Nostradamus may have been the first to foresee the mode of transport of the future, but it took Hanna-Barbara, of Jetsons fame, to flesh out the idea that, eventually, we’d all be zooming around in our own urban aircraft. And as irony would have it, now that human society has devolved back to Flintstone-esque levels, at least as far as interpersonal relations are concerned, we’re finally on the cusp of that retro-futuristic vision.Essentially human-scale drones, controlled by a smartphone, these new multi-personal urban aircraft are set to free us from snarled traffic and the hoards of disoriented tourists, behind the wheels of their rental cars, send us literally flying in to the clouds.

Uber is, of course, already leading the pack in this new space race. It should come as little surprise that the startup that took the world by storm all the way back in 2009 (tech years are pretty much the same as dog years) by unleashing their fleet of polite and prudent drivers, who regularly undertake such heretofore unthinkable tasks as turning off the radio if you, the client, so desire, are at the forefront: Not only did the company turn the world of ride sharing upside down, but they’ve also revolutionized eco friendly urban transport with their electric bike rental service, Jump, which is already present in Lisbon,Berlin and 11 U.S. cities.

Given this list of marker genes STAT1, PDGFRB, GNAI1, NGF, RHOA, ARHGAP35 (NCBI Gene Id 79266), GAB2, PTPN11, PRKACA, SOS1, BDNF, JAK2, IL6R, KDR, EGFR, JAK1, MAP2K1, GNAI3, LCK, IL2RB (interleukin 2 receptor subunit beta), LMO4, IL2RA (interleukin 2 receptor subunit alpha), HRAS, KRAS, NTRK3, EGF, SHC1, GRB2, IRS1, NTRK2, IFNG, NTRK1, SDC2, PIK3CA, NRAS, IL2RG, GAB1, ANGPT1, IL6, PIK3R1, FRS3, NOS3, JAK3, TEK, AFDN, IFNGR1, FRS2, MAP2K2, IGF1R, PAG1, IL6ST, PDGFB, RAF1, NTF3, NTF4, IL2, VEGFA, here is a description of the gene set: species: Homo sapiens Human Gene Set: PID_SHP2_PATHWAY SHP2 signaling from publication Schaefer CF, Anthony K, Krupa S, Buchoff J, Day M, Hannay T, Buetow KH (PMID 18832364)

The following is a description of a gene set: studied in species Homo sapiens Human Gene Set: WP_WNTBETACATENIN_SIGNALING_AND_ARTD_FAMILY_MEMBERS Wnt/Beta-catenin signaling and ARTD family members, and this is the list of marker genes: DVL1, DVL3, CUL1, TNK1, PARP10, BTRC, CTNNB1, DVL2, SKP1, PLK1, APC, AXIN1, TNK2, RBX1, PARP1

Their so-called UberAIR division is hard at work developing eVTOL, electric crafts that take off and land vertically, just like in The Jetsons. The crafts are slated to enter the testing phase in 2020. If it all goes to plan, as of 2023, residents of the US, Japan, India, Australia,France, and Brazil will be able to jet through the air at 320 km/h. The expectation is that the eVTOL eventually replace the car as the preferred form of transit for the masses. Uber is already working with NASA to develop an air traffic control system for low altitudes and with local governments to create a network of shared airports so users don’t just abandon their crafts on any old street corner, like they do with those electric scooters.

One company that’s giving McDonald’s of public transport a figurative run for its money is Germany’s Lilium, which by 2025 is promising to deliver a private craft able to take off and land from your own home — that is, provide you have an ample yard and forgiving neighbors. With the capacity for up to five passengers, the “Lilium Jet” will rely on silent electric motors that will allow it to reach speeds of up to 400 km/h and a cruising altitude of 3,000 meters. The craft is expected to have an autonomy of500 km. You’ll need a pilots’ license to fly a Lilium, but only 20 hours of classes are required. So jump to it.